Why Do You Cut Your Hair?

Alexandra Owens, Allure magazine

It often seems like people associate a new haircut with a big life change. Finally grabbed the corner office? Time for a businesslike bob. Broke up with your boyfriend? Now's your chance to try a carefree pixie. Moved across the country? Dye your hair lighter (or darker) to match the coastal switch. But according to fashion designer Olivier Theyskens, the story behind shearing his ultralong locks (no more man bun!) was much less dramatic than the big reveal.

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"There's no real reason," he told intothegloss.com. "But people always want to think there's something more to it. I've been wanting to cut it for years, but it's never been the right time-when I left [Nina] Ricci and took a year off, I wanted to cut it, but then people would think, Oh no, did he freak out?! And then when I took the job at Theory and moved to New York, people would have associated it with that change. So I just waited."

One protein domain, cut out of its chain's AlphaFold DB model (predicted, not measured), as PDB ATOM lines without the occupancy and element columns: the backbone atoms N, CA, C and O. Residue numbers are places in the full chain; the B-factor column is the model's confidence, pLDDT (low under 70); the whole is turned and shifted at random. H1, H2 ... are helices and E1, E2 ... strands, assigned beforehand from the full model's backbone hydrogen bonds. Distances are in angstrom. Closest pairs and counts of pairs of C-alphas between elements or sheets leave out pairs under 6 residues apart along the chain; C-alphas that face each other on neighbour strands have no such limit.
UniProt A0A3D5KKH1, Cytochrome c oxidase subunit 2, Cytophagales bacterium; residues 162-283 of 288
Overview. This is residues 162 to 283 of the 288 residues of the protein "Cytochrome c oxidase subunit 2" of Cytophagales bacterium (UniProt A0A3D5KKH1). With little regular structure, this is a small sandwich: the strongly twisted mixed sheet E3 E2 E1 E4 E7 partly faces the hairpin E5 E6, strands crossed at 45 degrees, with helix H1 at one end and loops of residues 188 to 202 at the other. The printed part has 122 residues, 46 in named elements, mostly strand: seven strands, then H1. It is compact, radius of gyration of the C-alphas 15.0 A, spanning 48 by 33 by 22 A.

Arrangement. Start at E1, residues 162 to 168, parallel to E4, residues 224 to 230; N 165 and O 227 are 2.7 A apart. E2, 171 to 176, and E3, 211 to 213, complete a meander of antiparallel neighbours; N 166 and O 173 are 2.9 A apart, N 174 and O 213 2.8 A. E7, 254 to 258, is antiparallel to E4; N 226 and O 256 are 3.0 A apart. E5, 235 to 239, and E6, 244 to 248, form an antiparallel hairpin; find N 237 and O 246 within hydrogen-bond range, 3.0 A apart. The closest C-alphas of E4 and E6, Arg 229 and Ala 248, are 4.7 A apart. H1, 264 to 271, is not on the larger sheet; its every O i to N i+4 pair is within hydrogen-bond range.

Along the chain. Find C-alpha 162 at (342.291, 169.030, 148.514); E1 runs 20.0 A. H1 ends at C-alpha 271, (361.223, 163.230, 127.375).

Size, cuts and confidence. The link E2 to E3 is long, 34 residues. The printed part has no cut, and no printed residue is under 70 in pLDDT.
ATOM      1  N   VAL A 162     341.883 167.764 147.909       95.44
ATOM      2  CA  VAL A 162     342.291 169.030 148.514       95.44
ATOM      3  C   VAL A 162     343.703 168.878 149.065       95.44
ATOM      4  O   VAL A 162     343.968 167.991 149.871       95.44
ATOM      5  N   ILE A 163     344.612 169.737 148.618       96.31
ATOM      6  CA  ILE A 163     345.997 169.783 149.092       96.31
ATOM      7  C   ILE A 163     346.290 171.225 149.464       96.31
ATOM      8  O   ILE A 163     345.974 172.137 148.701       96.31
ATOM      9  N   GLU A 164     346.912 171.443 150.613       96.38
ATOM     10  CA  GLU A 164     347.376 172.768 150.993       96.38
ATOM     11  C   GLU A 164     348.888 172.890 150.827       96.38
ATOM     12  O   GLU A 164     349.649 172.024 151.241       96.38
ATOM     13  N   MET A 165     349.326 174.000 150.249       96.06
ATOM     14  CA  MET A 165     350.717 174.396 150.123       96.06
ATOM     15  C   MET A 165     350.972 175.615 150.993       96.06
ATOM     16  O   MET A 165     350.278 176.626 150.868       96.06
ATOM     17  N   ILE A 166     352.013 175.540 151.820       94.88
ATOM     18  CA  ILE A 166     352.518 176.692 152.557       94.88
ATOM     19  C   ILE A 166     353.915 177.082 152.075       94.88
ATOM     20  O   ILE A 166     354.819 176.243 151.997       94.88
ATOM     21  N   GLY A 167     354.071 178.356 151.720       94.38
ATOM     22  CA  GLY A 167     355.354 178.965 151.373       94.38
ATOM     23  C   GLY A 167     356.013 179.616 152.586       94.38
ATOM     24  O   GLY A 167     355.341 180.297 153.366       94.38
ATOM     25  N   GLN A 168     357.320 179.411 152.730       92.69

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Which makes me wonder if we read too much into sudden makeovers. Maybe every time we see someone shave their head, they aren't necessarily having a Britney-esque breakdown-they just could have decided it was time to play up really great cheekbones. Personally, I've always been more inclined to get a major haircut when I'm bored and have time to think about switching things up. For me, bangs or blonde highlights will never be an impulse buy.

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When you get a haircut, is because of a life event? Or for no reason at all?

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